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I'm currently working on the resonant tank design for an LLC converter.

When investigating different resonant tank designs, the allowed voltage stress on the resonant capacitor is a limiting quantity. Depending on the design, the peak voltage \$v_{c,max}\$ can be between 200 V and 500 V. The switching frequency will be between 150 kHz and 300 kHz depending on the operating point of the converter.

Most of the time when looking at ceramic capacitor datasheets, only a DC voltage-rating is provided. This specification from TDK suggests limiting the peak-to-peak voltage in AC applications to the DC voltage-rating of the capacitor:

enter image description here

The only datasheet I could find with some information on the AC voltage rating is this one from KEMET, providing this plot for example:

enter image description here

As you can see, for frequencies lower than about 150 kHz the plotted voltage rating is in accordance with the TDK specification. For higher frequencies, the voltage rating is decreasing. Can I infer a similar behaviour for similar ceramic capacitors that do not provide an AC rating? At 300 kHz, would a derating to 50% of the DC voltage-rating be reasonable even for other ceramic capacitors?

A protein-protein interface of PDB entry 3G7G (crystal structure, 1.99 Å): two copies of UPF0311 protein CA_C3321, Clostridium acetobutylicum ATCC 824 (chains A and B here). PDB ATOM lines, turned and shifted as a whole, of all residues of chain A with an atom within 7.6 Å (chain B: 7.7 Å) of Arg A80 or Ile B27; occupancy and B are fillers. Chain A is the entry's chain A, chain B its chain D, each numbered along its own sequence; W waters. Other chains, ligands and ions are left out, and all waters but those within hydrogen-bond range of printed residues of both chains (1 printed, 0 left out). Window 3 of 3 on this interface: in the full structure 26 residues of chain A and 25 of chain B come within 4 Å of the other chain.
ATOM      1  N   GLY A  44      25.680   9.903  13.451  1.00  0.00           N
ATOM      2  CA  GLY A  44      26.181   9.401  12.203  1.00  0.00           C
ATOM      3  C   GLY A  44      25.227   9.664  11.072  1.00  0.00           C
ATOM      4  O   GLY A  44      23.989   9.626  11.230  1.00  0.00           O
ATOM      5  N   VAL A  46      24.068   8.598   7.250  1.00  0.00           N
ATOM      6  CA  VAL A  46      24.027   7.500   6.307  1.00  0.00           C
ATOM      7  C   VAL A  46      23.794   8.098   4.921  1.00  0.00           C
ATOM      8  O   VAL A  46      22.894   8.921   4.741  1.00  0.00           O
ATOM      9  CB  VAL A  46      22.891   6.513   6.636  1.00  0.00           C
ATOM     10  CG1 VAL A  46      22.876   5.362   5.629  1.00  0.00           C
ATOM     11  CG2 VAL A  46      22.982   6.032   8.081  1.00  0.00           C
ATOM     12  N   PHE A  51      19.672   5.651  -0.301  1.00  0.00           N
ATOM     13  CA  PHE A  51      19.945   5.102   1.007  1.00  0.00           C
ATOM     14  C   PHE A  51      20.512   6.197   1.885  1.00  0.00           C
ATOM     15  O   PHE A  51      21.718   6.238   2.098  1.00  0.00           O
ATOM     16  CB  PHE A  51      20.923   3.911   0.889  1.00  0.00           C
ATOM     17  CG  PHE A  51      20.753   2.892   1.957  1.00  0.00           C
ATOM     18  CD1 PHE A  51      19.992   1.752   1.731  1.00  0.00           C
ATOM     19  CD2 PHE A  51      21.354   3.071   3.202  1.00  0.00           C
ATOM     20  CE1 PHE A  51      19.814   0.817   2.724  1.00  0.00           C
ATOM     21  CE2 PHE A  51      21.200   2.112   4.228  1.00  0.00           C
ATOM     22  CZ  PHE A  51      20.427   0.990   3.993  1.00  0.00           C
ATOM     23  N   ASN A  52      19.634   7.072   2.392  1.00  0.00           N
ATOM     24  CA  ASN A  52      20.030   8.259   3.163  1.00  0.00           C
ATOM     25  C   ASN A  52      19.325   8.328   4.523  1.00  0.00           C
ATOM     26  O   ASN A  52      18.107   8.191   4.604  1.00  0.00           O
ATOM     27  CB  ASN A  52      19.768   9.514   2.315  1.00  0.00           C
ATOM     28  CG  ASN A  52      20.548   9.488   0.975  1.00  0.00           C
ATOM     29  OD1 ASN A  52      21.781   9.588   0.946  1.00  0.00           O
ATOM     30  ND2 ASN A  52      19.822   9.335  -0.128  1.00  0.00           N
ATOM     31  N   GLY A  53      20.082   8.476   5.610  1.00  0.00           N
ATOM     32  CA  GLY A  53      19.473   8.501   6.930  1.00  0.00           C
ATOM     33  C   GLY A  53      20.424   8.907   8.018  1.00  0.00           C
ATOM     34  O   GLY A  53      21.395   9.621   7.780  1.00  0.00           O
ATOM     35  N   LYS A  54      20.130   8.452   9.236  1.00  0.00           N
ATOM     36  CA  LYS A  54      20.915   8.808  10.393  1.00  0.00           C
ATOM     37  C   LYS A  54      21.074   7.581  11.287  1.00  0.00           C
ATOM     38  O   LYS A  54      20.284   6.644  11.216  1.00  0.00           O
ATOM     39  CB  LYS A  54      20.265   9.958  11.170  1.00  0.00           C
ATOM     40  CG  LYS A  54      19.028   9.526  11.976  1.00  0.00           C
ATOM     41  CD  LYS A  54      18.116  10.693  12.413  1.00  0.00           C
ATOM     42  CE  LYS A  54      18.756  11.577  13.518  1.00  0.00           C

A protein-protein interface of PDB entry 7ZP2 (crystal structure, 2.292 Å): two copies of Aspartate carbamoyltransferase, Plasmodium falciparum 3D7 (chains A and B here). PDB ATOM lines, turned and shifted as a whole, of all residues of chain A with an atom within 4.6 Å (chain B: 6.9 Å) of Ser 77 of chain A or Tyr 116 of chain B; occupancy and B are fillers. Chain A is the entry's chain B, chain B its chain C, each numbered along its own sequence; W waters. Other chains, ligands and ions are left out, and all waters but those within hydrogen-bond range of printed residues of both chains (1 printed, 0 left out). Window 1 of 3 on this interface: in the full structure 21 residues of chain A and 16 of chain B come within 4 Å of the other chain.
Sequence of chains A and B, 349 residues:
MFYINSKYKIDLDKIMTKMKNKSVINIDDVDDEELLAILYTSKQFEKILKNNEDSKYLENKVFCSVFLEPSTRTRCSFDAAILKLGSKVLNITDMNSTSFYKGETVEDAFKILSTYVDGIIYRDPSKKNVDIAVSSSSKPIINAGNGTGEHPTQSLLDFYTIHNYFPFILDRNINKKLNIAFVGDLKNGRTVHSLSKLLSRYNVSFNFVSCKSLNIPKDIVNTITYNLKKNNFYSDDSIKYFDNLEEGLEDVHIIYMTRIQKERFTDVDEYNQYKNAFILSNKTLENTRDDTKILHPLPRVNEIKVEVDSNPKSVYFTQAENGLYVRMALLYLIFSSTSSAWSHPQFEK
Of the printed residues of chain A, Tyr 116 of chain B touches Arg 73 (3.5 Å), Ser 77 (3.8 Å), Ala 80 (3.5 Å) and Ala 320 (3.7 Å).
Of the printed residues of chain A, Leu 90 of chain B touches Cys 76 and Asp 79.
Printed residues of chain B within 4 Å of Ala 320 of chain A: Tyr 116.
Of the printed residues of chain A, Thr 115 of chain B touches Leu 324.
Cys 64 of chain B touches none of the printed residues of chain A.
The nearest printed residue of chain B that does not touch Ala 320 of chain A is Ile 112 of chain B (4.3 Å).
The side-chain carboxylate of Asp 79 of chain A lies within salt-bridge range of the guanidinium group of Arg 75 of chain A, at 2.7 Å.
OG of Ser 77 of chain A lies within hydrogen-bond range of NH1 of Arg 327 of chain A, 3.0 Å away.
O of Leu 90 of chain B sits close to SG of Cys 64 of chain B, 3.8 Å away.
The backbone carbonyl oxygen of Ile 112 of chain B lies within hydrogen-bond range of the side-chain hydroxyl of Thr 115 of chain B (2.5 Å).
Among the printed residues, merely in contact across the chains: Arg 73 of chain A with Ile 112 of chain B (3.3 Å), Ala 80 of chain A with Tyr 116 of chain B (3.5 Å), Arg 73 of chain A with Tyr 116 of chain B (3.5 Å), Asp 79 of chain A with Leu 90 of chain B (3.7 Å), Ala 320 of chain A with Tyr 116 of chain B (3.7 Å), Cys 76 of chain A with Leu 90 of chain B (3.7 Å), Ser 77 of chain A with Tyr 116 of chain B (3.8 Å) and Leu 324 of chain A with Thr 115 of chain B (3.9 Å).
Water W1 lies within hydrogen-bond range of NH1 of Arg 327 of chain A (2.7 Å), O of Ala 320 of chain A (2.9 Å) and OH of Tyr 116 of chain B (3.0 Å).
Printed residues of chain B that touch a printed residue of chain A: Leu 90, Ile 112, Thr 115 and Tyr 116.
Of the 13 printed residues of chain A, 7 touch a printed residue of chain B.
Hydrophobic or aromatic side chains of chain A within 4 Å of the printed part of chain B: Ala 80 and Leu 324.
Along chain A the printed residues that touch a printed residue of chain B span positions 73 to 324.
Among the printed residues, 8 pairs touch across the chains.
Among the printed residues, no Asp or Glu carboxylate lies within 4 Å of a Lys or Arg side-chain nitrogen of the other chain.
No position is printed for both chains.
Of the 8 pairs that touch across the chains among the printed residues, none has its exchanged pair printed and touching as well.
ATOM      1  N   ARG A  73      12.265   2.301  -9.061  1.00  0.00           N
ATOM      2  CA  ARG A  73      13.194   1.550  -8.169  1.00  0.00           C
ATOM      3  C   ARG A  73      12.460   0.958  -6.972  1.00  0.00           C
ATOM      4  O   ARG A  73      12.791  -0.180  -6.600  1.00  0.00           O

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For higher frequencies, the voltage rating is decreasing. Can i infer a similar behaviour for similar ceramic capacitors that do not provide an AC rating?

Look at the graph; the downwards curvature for all the devices is implying a constant maximum RMS current. It's not exact but it's pretty consistent.

So, look for maximum ripple current rating in a prospective data sheet. That will tell you what the maximum voltage is that you can apply at a given frequency.

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  • \$\begingroup\$ Thanks for the hint. I had another look around and it turns out that this information is not really readily available in datasheets either, but the manufacturer provide design tools where you can take a look at these kind of relationships. \$\endgroup\$ Dec 17, 2020 at 14:57
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    \$\begingroup\$ Don't use capacitors that don't have viable maximum current ratings is my advice. \$\endgroup\$
    – Andy aka
    Dec 17, 2020 at 15:04

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